The Upgrade Cycle

One of the things that Apple posted on Monday was that 93% of all iOS customers are now on iOS 6. That is an amazing feat, to get almost all devices to update especially when some of Apple’s devices can’t run iOS 6. As Tim Cook said on stage, this is a huge help to developers. The ability to write for one OS release makes it much easier for us to write and test our apps.

David Smith, an independent iOS and Mac developer based in Herndon, Virginia [1], has consistently posted on his customer data as well. He has noticed that about 50% of customers update their OS version within the first week of it being launched. As he correctly wonders, it will be interesting to see how a major interface overhaul like iOS 7 impacts these numbers. As he said about developers:

Most previous major OS updates contained changes that were largely additive and served to expand what an application could do. However, iOS 7 may change the user experience so dramatically that having the same code work usefully in both contexts could become a daunting challenge.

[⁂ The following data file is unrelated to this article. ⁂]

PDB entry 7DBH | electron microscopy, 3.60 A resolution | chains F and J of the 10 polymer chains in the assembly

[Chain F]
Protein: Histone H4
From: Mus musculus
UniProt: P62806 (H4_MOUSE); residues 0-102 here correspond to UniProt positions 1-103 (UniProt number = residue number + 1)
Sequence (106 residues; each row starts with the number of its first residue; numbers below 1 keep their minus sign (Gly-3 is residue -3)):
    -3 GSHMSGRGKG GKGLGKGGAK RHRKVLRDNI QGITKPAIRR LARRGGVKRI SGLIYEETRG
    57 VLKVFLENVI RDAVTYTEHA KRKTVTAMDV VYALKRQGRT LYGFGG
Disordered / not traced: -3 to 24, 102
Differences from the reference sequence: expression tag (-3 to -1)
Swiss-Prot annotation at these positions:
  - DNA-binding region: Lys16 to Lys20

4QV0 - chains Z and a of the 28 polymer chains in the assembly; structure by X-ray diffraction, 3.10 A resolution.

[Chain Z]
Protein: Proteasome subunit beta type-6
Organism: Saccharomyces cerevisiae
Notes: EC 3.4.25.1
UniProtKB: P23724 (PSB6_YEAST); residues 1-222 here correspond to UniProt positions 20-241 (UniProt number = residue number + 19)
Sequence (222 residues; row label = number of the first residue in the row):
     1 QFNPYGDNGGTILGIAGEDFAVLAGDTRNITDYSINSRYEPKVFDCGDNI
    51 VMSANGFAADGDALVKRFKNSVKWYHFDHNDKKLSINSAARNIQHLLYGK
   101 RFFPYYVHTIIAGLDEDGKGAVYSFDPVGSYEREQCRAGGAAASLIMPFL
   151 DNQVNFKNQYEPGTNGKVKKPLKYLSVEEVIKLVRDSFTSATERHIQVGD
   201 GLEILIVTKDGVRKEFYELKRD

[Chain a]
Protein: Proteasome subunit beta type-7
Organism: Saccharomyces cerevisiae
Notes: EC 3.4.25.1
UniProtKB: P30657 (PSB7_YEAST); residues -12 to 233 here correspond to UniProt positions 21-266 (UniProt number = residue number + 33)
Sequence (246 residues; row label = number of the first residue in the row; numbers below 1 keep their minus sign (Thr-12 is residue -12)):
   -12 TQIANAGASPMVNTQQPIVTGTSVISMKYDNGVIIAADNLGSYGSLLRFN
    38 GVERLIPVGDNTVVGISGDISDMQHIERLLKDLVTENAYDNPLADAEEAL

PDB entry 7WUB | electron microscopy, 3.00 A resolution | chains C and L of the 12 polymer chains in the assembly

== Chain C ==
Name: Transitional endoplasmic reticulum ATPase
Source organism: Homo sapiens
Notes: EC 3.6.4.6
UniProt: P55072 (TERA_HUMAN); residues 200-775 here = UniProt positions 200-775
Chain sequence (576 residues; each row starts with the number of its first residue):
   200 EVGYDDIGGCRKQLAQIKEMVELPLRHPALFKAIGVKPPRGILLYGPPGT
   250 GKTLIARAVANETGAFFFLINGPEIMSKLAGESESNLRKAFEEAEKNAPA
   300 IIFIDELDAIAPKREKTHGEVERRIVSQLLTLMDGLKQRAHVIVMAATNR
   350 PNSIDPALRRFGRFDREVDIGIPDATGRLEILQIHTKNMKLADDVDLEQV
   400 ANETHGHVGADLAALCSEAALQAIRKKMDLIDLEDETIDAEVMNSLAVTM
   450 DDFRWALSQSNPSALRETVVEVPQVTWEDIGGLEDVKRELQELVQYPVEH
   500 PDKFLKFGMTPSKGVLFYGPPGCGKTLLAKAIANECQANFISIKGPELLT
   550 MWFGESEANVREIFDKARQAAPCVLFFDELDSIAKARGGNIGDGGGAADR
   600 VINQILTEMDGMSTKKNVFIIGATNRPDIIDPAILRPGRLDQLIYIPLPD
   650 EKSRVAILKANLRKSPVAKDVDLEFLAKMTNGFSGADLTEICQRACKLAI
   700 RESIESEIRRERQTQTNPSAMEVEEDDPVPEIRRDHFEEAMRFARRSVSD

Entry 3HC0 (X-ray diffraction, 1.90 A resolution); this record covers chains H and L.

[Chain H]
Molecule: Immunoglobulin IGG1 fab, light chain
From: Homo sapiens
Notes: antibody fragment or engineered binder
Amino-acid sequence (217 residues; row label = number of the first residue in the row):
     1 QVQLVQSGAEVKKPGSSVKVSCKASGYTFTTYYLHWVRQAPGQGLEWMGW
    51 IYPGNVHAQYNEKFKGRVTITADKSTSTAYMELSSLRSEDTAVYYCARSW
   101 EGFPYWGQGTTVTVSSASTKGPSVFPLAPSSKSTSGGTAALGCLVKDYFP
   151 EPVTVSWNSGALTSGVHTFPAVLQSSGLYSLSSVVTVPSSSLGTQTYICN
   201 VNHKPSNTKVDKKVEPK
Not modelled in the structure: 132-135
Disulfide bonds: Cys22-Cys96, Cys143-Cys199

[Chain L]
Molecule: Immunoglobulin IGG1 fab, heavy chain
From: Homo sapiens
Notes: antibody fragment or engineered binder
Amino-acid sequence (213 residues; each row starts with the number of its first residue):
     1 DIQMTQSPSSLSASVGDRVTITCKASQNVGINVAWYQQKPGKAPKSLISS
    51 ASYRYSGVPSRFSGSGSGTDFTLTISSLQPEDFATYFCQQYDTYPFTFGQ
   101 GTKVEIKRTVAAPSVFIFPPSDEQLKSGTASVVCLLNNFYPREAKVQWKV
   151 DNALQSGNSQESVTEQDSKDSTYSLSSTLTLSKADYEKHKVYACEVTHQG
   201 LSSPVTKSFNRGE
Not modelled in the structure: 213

iOS 7, which David was only speculating about at the time he wrote the article, is indeed a major departure. People in general do not like change and prefer what they have become familiar with. I wonder how many customers, who are familiar and comfortable with iOS 5 and 6, will upgrade to iOS 7? Will they just opt out of upgrading all together? Or will they grumble and upgrade anyway?

[1] David starts every podcast with this line. It’s like a theme song after listening to him for so long.